Conference Dates

July 14-18, 2019


Directed evolution has been recognized as a powerful approach to creating enzymes and cells with desirable properties, such as growth on a new substrate, thermotolerance, or even novel reaction mechanisms. The directed evolution approach is to generate diversity through genetic mutations and screen the diversity for mutants that have improved properties compared to the parent. This diversification and screening can be repeated to generate mutants with superior properties.

While the concept is straightforward, the devil is in the details. How should I create diversity (error prone PCR, mutagenic primers, transposons…)? How much diversity do I need (103, 106, 107, more??). If my high throughput screen (HTS) does not find an improved mutant, does that mean an improved mutant did not exist in the library? Or could it mean my HTS failed to isolate it? How do I identify single cells with 20% improvement, when cell-to-cell variability is more than 10 fold larger?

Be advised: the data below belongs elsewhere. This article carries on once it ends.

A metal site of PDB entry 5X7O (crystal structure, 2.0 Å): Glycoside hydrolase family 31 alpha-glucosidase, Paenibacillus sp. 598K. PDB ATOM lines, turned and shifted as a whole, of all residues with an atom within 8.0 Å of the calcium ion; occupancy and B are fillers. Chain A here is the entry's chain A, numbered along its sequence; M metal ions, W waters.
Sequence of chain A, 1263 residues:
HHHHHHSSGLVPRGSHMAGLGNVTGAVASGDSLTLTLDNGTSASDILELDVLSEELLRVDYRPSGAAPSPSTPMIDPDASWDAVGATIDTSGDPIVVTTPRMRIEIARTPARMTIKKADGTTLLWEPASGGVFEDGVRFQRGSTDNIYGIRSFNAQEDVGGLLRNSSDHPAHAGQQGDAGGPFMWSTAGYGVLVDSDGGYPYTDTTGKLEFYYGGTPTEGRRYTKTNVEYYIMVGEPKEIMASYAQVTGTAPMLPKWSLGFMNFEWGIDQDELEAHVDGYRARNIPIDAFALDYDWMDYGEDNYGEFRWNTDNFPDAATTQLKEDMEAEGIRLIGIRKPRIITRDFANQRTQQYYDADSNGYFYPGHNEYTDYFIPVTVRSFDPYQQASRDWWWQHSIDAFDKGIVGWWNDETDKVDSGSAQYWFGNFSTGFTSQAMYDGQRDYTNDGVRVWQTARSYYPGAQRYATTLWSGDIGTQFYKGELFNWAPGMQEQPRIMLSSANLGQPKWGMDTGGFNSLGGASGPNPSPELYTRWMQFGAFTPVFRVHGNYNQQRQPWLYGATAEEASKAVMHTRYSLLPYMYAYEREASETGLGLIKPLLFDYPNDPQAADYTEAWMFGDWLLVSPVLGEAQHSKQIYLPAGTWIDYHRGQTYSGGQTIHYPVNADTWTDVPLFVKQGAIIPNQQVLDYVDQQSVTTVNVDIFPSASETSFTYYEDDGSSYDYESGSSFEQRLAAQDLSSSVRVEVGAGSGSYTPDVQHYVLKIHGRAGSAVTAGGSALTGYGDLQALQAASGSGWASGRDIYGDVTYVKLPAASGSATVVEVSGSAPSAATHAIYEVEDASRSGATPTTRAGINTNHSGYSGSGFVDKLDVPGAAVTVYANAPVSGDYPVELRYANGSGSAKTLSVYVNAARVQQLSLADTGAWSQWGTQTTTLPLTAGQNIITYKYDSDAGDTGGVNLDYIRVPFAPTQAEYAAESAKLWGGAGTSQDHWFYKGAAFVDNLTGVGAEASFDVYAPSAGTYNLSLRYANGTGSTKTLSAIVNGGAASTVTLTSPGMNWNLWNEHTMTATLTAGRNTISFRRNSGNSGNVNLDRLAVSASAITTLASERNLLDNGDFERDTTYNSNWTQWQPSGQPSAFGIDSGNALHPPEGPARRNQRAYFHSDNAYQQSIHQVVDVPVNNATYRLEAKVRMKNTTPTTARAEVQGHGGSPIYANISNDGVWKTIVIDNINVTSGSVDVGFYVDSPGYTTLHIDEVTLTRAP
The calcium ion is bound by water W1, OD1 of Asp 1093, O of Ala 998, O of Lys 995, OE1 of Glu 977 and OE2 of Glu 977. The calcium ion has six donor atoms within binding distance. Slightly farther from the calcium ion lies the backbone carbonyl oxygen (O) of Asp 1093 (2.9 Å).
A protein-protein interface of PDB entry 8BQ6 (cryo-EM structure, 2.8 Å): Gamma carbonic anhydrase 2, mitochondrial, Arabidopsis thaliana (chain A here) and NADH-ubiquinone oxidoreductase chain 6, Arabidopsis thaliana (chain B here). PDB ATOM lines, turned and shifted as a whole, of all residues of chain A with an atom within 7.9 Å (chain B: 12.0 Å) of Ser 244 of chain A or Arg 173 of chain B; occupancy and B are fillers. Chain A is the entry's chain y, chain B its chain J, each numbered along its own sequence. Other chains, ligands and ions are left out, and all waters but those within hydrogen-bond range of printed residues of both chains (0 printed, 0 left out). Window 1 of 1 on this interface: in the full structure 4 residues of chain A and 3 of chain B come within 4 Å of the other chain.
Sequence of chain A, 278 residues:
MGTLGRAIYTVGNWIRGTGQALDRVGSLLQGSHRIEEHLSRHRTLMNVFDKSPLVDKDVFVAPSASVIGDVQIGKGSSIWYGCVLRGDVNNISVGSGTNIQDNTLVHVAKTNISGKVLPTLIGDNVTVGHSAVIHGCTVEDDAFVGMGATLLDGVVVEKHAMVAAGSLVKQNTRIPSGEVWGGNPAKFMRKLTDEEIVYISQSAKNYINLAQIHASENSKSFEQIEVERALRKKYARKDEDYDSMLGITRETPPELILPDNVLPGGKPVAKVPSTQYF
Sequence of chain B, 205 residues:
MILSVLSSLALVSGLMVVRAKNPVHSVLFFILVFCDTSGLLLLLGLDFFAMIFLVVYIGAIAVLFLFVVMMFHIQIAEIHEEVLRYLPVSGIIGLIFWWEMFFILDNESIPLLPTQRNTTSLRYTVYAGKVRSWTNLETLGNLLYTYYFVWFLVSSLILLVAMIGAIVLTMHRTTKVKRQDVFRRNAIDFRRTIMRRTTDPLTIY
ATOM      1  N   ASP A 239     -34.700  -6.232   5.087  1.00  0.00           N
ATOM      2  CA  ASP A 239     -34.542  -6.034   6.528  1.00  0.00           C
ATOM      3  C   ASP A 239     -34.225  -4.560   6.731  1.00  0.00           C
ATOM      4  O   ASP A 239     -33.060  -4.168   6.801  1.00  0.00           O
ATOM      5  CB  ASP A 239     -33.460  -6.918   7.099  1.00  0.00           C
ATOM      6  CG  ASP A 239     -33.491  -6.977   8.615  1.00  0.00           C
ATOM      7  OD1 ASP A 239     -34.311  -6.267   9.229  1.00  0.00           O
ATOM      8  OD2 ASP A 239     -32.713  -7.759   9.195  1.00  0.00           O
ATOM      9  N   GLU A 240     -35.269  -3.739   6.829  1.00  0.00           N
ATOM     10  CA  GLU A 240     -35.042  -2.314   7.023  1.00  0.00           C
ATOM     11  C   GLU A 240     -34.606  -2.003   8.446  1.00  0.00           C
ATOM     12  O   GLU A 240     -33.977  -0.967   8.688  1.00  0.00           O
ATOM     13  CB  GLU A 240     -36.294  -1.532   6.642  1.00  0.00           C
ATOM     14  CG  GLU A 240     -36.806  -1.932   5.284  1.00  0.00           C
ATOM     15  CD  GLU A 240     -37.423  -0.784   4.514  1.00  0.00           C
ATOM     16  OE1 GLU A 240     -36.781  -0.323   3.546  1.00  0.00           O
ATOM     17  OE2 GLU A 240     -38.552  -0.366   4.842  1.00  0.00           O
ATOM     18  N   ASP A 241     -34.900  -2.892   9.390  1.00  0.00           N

In this workshop, we will start to answer several of these questions. We will review approaches for generating and quantifying diversity. We will develop a Bayesian framework for understanding noise due to cell-to-cell variability and be able to predict the expected enrichment achievable in fluorescence-activated cell sorting (FACS) and other HTS screens. We will discuss common pitfalls in generating libraries and screening them. If you do directed evolution on enzymes or cells, if you use FACS, droplet-based HTS, or even plate-based screening, this workshop will provide you with fundamental tools to add rigor to your directed evolution efforts and improve your likelihood of success.